The scope of this article renders it impossible to summarise the recommendations of the working groups or comment on all of them. While the reports have been written by eminent experts in their respective fields after thorough discussions with members, there is scope to supplement their recommendations. The first group recommended confidence building measures (CBMs). It expressed serious concern over several incidents of human rights violations and suggested measures to protect innocent persons from falling victim to counterinsurgency measures. In fact a concerted effort is needed to build up public opinion within the state as also nationally and internationally against the killings of innocent civilians either by security agencies or by militants. To make the monitoring of human rights violations more objective and credible, international human rights organisations should be allowed to visit the state. The recent reports of the Human Rights Watch as well as Amnesty International have not only exposed the lapses on the part of the security forces but criticised the excesses committed by the militants against civilians for their religious and political beliefs. The periodic figures released by the defence ministry on killings in the state should also specifically mention the civilian causalities.

Indeed a step that should immediately be taken is to stop the practice of rewarding the police and army men for the number of militants they have “killed”. It is a direct incentive to kill not only militants in a direct fight but also captured militants and non-militants.

The working groups should also have studied the latest report of the state Human Rights Commission so as to make specific recommendation to strengthen human rights in Jammu and Kashmir. But why did the groups hesitate to recommend the extension of the jurisdiction of the National Human Rights Commission to Jammu and Kashmir? And why should culprits of human rights violations be protected under the name of state autonomy?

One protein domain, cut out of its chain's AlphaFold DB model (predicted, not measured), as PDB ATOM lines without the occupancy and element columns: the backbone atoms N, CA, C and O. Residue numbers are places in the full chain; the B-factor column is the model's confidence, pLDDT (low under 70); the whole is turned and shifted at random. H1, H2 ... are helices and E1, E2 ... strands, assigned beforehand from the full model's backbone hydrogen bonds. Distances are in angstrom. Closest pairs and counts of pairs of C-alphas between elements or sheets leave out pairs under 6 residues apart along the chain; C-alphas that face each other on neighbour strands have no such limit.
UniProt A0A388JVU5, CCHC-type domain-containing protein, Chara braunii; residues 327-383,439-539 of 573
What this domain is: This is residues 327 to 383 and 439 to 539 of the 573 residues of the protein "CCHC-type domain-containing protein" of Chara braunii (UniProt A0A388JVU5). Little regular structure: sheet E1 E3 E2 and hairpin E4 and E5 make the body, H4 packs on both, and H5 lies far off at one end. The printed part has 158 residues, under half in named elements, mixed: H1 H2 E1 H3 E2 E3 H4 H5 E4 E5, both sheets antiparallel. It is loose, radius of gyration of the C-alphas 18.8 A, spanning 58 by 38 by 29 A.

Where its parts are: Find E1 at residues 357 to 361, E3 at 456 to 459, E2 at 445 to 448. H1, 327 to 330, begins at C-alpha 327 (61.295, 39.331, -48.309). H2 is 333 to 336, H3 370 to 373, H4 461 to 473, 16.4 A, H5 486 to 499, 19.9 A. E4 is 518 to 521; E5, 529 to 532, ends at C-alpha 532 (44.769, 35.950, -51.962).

International Arrangements

During the discussion on the report, references were made seeking the withdrawal of the army from the state and its replacement by the state police, the strength of which should at least be doubled. The prime minister in his concluding remarks

Economic and Political Weekly May 19, 2007 promised that steps would continue to be taken to ensure that “deployment of security forces is directly related to the scale of problems on the ground”. The reality, however, is that most cases of custodial deaths and other violations of human rights in the last six months have been attributed to the police. The security of the civilians does not depend on the quantum of forces alone but on institutional arrangements to check their excesses. A highly policed state directly under the control of the ruling political leaders may pose a greater threat to the liberty and security of the people.

Regarding the recommendations for the revocation of the Armed Forces Special Powers Act, the issue is being debated at the national level also. While a decision on it may take time, withdrawal of the Act could start immediately wherever the situation improves. It was extended to different parts of the state in stages as the need arose, and so its withdrawal could also be in stages. A number of measures have been suggested in the report to rehabilitate all orphans and widows affected by militancy. This author had made a thorough survey on the ‘Impact of Armed Conflicts on Children of J&K’ for the UNICEF. For some inexplicable reason, its circulation has been withheld by the union home ministry and UNICEF barred from doing its humanitarian work in the state. Some findings of the report may indeed prove helpful and the government could draw on its findings.

Migrant Problems

The recommendations relating to the rehabilitation of Kashmiri pandits who had to leave the valley almost en masse in 1990 provoked indignation on the part of their representatives at the conference. For instancethe report wanted their right to return to be recognised. Why does the right of citizens of the state to return to their own home need a recognition and is there a ban on their right to return? As to the recommendations in the report on the need to design a package for the return and rehabilitation of the Kashmiri pandits after a dialogue with their representatives, the latter ironically referred to their presence in the working groups. Why was what the group report calls a “detailed scheme” not discussed in the group meetings itself?